Whenever I chat to someone who’s struggling on the job front, I think back to my own experience. I graduated in 2007 – around the time that the job market started to go kaput – and for the 18 months that followed, I spent 9 of them unemployed. Looking back, I wish I’d done things differently. I know that I have the benefit of hindsight now, but one of the things I wish I’d done – as daft as it may sound at first – was to start a blog. Therefore, when I chat to someone who’s going through what I’ve previously gone through, depending on what type of career that they want to get into, I usually tell them that they should consider starting a blog.
On the surface, that sounds like daft advice, I admit. Why start a blog when the most important thing that you should be doing is hitting up the job boards and recruitment agencies and working on your CV? Well of course I’m not suggesting that you should be blogging instead of finding a job – but there’s no reason why you can’t do blogging on the side to support your efforts.
…”Support your efforts,” you might be wondering? Here’s what I mean:
It can help you to gain skills and experience in the meantime
The whole catch-22 scenario around experience (whereby employers want you to have experience, but you need experience to get a job) is enough to make your head spin and peeve you off simultaneously. It may not be career experience, but say if you’re looking to get into copywriting or journalism, you can start building up your experience in your own time, on your own blog.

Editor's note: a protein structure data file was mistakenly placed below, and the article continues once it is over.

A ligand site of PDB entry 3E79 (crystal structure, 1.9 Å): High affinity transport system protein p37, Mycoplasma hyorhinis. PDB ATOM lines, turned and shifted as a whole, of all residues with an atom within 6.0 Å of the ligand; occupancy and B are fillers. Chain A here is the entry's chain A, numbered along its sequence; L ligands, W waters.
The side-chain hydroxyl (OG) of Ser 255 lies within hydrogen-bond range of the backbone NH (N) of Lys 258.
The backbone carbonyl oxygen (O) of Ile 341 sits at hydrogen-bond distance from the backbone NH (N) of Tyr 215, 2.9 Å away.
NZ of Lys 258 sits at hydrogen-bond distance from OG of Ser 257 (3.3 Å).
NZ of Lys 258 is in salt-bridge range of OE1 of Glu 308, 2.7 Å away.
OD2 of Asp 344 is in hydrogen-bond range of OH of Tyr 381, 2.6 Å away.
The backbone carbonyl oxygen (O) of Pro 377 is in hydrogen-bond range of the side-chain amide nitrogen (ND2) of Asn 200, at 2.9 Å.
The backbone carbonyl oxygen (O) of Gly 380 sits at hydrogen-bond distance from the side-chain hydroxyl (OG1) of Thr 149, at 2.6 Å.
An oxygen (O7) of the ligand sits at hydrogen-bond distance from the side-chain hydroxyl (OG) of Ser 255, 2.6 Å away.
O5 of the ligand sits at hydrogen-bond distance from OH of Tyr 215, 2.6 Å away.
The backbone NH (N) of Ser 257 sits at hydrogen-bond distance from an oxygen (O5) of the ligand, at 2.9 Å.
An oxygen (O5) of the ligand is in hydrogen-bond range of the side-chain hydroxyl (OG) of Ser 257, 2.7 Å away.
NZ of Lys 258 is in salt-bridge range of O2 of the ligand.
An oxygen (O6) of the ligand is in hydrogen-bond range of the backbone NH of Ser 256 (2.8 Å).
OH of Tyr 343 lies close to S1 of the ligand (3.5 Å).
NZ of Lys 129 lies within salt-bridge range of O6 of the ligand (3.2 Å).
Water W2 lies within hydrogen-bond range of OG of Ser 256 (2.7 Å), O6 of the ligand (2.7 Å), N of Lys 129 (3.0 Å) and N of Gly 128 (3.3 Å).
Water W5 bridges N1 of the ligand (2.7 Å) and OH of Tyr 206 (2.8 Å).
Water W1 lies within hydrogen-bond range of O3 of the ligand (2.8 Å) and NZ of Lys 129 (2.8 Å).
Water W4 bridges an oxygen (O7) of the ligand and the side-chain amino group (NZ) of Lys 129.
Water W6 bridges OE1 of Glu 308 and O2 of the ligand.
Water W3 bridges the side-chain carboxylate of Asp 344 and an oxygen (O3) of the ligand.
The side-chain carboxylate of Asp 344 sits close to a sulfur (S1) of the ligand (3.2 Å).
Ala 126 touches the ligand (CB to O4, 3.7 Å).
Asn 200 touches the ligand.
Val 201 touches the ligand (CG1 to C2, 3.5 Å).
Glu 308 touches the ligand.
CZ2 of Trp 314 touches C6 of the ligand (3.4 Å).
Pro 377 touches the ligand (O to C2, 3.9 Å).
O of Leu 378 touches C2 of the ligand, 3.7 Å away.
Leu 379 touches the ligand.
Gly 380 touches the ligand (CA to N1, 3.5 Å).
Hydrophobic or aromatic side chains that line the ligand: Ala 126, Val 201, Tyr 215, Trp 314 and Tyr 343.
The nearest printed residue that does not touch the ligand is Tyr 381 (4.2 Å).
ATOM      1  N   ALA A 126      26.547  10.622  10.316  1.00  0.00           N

Likewise, if you’re looking to get into web design or graphic design, not only can you use a blog to showcase your work, but the blog itself will also act as a showcase of your work.
It can be a good (but productive) distraction from the job hunt
Constant job hunting with no end in sight is bad for the soul. Trust me, I’ve been there. Somewhat wastefully, I used to break up the monotony of job hunting by watching TV and playing video games. Looking back, I wish I’d used that time more productively, which blogging would have done.
Now admittedly everyone’s different, and we all need to take time to relax and take our mind off things at some point or another, but sometimes (for me anyway!) I find that blogging doesn’t feel like working. It may not be as fun as firing up the PS3, but it’s certainly not in the same field as doing work or job hunting – however, it’s much, much more productive.
It can help with networking (which can help with finding a job)
This next point may feel like a slight subtle ad for Cardiff Blogs (it’s not!), but either way, it’s true. While I only joined Cardiff Blogs’ admin team earlier this year, I first started visiting the events back in 2011. I only intended to go along to learn a few new things – as I was fairly new to blogging at the time – and to meet some like-minded folks, yet over the years I’ve made a few great contacts and connections through it.
So once you start your blog, you may find yourself wanting to go to Cardiff Blogs or other local blogging events (whether it’s WordPress Users Wales – which is also in Cardiff – or a local blogger meet-up in your town/city) and meet other bloggers. And you never know… You may strike up a conversation with someone who knows about a job that’s available that’d be perfect for you!
It could even end up being a little money-earner on the side…
You can also use the time between job hunting to try and monetise your blog, by simply including adverts on it or affiliate referral links – e.g. as I run a blog all about SEO (Search Engine Optimisation), I could have adverts to sites providing SEO tools and/or SEO learning resources, and if someone buys from them, I get a small commission in return.